SHOTE v SECRETARY OF STATE FOR THE HOME DEPARTMENT

Solicitors:
For the claimant: Dylan Conrad Kreolle 
For the defendant: Government Legal Department

Counsel:
For the claimant: Shaheen Haji, Tiki Emezie (Solicitor-Advocate) 
For the defendant: Jennifer Thelen

R (on the application of SHOTE) v SECRETARY OF STATE FOR THE HOME DEPARTMENT (2018)

[2018] EWHC 87 (Admin)

QBD (Admin) (Michael Fordham QC) 23/01/2018

IMMIGRATION

BAIL : DETENTION PENDING DEPORTATION : LAWFULNESS OF DETENTION : NOTIFICATION : OVERSTAYERS : PENDING APPEALS : REASONABLE TIME : REMOVAL : RESIDENCE PERMITS : PROSPECTS OF DEPORTATION WITHIN REASONABLE TIME

An immigrant’s pending appeal against the refusal of an EEA residence card, and the fact that she had not breached the conditions of bail granted by the First-tier Tribunal, did not mean that there had been no prospect of deporting her within a reasonable time following her detention pending deportation. The 33 days that she had been detained pending deportation had not been unlawful.

The claimant Nigerian national applied for judicial review of the defendant secretary of state’s decision to detain her for 33 days pending deportation.

The claimant, who was born in Nigeria to a Finnish mother, had come to the UK in 2005 on a visitor visa. She overstayed and was later refused leave to remain. In May 2016 she was detained pending deportation. She was granted bail by the First-tier Tribunal, which was varied to chief immigration officer’s bail. Her application for a residence card under the Immigration (European Economic Area) Regulations 2016 as the dependent family member of an EEA national, her Finnish mother, was rejected and she appealed. She was sent a notice that a new three-month window for her removal commenced in March 2017. On 30 March 2017, when she attended the immigration reporting centre in accordance with the terms of her bail, she was detained and told of her removal that evening. She obtained an interim stay of her removal and issued human rights and judicial review claims. She was released on bail on 2 May 2017.

The claimant submitted that her detention was unlawful because it was not apparent that the secretary of state was able to deport her within a reasonable period because: she had a pending appeal under the 2016 Regulations; she was not a person who required leave to enter or remain but did not have it, because objectively she was able to show eligibility under the 2016 Regulations, and could therefore not be removed under the Immigration and Asylum Act 1999 s.10(1); the tribunal bail had remained extant and she was not in breach of its terms; there were procedural obstacles to her removal; and the removal notification had not been seen by her.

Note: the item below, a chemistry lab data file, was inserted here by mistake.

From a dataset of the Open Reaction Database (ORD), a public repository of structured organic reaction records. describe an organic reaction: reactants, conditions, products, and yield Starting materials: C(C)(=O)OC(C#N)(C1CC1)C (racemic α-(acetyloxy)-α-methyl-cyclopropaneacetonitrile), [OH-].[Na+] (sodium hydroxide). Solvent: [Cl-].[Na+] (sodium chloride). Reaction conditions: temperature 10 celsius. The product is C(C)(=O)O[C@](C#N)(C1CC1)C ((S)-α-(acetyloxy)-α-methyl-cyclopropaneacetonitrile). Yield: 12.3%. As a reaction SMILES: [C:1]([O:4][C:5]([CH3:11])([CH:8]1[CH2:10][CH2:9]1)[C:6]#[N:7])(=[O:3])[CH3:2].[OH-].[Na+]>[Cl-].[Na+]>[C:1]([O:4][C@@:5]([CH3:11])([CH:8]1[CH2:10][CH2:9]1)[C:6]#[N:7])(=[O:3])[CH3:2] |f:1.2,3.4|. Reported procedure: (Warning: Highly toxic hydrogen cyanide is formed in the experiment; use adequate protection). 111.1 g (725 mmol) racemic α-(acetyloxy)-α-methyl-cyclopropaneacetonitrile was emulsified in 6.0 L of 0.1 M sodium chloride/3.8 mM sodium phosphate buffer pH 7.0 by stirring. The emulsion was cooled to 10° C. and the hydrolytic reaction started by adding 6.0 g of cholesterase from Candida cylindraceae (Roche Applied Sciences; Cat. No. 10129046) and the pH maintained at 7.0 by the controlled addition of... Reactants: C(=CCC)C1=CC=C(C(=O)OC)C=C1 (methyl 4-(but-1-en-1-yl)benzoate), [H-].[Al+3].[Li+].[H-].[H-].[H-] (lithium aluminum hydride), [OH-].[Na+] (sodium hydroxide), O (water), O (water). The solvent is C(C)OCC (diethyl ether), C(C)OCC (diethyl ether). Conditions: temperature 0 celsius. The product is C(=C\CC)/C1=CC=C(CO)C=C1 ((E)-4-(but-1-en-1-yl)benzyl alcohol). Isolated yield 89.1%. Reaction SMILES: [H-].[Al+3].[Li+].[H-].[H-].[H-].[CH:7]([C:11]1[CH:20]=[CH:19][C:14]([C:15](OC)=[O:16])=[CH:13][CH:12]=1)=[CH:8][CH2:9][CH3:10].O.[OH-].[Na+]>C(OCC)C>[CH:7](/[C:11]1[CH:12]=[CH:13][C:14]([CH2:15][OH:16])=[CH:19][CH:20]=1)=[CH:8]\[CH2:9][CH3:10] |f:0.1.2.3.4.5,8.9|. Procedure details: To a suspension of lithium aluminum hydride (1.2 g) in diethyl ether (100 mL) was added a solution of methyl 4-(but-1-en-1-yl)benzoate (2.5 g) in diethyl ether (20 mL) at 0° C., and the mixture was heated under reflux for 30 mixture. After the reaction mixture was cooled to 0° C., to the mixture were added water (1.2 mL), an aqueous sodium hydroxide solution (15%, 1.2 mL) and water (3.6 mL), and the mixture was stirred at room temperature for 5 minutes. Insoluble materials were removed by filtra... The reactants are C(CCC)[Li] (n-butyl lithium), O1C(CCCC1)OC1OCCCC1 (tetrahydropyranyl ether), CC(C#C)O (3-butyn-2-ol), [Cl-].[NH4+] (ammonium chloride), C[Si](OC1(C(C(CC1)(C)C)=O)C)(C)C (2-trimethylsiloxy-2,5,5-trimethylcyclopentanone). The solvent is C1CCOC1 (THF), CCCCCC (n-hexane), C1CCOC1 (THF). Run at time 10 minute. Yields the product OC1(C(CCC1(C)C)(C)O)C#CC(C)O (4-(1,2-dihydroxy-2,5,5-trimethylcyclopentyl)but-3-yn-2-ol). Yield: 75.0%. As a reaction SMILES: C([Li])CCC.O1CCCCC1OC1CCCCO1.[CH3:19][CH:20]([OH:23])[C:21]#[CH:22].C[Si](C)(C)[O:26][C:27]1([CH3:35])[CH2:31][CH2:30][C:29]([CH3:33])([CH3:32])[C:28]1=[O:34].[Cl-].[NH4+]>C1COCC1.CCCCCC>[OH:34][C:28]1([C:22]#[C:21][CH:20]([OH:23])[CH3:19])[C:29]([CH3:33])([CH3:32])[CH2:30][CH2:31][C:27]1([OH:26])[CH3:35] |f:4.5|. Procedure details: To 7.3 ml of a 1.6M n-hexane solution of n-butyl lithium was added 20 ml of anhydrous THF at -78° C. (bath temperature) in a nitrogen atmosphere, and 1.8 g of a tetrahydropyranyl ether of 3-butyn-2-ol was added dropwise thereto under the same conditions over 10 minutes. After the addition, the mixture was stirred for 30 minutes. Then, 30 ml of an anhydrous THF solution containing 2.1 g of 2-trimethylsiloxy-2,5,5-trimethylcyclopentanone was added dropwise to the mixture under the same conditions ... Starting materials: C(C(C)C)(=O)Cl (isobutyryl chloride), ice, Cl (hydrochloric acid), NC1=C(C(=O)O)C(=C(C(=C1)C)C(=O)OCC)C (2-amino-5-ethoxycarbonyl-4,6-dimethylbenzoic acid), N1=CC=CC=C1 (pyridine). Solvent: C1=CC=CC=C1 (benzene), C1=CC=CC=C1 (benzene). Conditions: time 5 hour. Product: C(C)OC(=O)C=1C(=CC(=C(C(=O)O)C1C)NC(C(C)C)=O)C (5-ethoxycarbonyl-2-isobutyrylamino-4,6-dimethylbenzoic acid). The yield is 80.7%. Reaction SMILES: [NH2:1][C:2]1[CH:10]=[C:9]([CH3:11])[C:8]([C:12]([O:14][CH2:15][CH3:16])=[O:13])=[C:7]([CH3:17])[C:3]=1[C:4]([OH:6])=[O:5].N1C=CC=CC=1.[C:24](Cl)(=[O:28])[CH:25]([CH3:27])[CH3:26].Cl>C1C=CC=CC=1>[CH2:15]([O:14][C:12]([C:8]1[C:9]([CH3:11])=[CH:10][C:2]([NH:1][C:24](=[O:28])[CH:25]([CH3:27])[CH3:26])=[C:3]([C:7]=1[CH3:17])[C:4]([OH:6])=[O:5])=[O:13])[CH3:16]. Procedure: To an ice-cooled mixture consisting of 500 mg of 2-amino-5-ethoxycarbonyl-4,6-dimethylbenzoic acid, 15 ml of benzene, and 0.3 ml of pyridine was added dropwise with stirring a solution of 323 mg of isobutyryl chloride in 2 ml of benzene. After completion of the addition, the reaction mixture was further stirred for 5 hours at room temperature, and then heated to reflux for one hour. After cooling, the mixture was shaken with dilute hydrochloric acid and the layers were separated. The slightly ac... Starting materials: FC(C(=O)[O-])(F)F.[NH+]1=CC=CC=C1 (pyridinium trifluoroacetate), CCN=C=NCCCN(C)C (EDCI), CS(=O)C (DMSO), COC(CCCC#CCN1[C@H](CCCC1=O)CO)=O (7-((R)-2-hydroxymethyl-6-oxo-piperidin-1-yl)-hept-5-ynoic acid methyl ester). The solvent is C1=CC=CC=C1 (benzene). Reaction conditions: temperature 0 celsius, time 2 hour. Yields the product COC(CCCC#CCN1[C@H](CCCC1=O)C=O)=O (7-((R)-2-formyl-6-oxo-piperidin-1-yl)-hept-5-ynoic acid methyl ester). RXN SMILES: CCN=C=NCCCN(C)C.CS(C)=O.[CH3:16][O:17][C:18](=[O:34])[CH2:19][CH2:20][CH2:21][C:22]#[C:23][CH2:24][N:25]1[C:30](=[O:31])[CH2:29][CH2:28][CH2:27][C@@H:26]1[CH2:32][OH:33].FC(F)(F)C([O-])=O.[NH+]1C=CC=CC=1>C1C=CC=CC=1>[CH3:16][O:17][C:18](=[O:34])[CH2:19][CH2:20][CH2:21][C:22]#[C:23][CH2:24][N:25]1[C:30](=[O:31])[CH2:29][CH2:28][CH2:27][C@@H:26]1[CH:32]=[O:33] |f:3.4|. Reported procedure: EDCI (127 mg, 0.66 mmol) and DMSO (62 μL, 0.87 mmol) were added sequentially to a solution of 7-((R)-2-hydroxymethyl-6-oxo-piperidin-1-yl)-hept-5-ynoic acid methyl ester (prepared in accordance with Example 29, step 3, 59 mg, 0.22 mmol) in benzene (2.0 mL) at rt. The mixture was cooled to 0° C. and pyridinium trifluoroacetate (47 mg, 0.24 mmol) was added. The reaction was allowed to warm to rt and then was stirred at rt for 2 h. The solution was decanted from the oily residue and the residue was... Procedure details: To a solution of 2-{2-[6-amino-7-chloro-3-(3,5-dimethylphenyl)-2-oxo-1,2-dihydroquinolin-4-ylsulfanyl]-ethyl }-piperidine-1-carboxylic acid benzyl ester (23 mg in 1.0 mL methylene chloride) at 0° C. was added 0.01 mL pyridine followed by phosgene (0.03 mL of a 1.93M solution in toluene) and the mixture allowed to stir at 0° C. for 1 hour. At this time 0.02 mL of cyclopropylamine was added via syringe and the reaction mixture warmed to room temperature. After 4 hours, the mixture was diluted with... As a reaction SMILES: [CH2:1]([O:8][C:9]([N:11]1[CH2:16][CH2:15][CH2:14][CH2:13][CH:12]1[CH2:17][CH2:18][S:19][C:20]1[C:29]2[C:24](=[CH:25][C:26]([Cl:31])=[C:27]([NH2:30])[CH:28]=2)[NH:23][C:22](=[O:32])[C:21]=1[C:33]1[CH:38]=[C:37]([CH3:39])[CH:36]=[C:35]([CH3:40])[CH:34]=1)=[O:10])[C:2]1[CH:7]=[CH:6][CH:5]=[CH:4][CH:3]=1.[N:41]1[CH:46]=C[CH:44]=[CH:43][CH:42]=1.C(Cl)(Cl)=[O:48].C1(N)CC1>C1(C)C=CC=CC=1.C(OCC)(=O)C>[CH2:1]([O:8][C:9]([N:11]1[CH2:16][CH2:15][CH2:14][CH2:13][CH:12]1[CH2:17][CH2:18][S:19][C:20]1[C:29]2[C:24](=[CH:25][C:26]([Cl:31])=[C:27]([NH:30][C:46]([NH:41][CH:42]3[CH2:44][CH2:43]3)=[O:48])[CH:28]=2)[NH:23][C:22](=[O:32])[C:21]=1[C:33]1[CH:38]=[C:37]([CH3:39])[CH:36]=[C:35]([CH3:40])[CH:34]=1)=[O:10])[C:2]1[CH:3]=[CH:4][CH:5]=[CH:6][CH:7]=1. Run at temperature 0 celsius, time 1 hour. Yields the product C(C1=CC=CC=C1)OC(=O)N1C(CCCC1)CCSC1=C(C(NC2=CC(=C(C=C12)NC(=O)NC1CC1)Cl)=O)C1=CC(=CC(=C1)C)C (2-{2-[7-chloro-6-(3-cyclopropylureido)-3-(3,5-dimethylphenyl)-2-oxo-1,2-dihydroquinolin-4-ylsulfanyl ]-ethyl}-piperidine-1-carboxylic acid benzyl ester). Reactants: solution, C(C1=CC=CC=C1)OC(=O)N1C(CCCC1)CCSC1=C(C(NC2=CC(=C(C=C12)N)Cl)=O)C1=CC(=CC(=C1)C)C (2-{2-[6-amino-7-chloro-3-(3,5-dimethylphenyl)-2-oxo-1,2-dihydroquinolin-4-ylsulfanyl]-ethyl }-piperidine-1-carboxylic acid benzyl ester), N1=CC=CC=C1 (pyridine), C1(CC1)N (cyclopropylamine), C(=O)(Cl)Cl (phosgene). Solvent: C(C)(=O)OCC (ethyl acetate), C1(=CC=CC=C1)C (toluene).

HELD: Pending appeal under 2016 Regulations – The claimant could not bring herself within the carefully designed protections in the 2016 Regulations. The fact that she was not required by reg.37 to appeal only from abroad did not mean that she was entitled, on having commenced an appeal in the UK, not to be removed, R. (on the application of Ahmed) v Secretary of State for the Home Department [2016] EWCA Civ 303 applied. Nor was a decision concerning a person’s entitlement to be issued with a residence card a species of EEA decision covered by reg.40(2) and (3) which provided that removal directions had no effect pending the appeal, Ahmed applied (see paras 14-18 of judgment).

Removal under the Immigration and Asylum Act 1999 s.10(1) – A person who wished to contest a conclusion that they were not eligible under the 2016 Regulations had statutory appeal rights; removal could not prospectively be challenged on judicial review by determining the merits of that eligibility, Ahmed applied. Hence, a person who claimed eligibility under the 2016 Regulations, and whose claim had been rejected by the secretary of state but was appealable, was a person who required and did not have leave to enter or remain who could be removed under s.10(1) (paras 22-28).

Bail – The tribunal grant of bail ended when the claimant expressly became the subject of chief immigration officer bail. Public law implications of an original tribunal grant of bail could in principle endure, notwithstanding subsequent surrenders of bail to an immigration officer, where bail continued as before and there was no change in circumstances, R. (on the application of AR (Pakistan)) v Secretary of State for the Home Department [2016] EWCA Civ 807 followed. However, in the instant case, by 30 March 2017, when the claimant surrendered to her bail, there was a material change in circumstances in that the secretary of state was intending removal shortly thereafter. Immigration detention, imposed in such circumstances following a surrender to bail at a properly notified date for appearance, was not unlawful, S v Secretary of State for the Home Department [2006] EWHC 228 (Admin) applied (paras 34-35, 39-41).

Procedural obstacles – The interim stay simply prevented the claimant’s removal on 30 March 2017; the human rights claim was considered and responded to promptly; and the judicial review proceedings were dealt with expeditiously. The secretary of state conducted three detention reviews where she considered the legitimacy of the claimant’s detention, including any obstacles to her prompt removal. At no stage was it apparent that removal within a reasonable period was not possible (paras 44, 47).

Removal notification – It was sufficient under Home Office policy if notification of the removal window was provided to the claimant or her solicitors and there was no reason to doubt that she had received that notice (para.51).

Application refused

Counsel:
For the claimant: Shaheen Haji, Tiki Emezie (Solicitor-Advocate)
For the defendant: Jennifer Thelen

Solicitors:
For the claimant: Dylan Conrad Kreolle
For the defendant: Government Legal Department

LTL 23/1/2018 : [2018] 4 WLR 36

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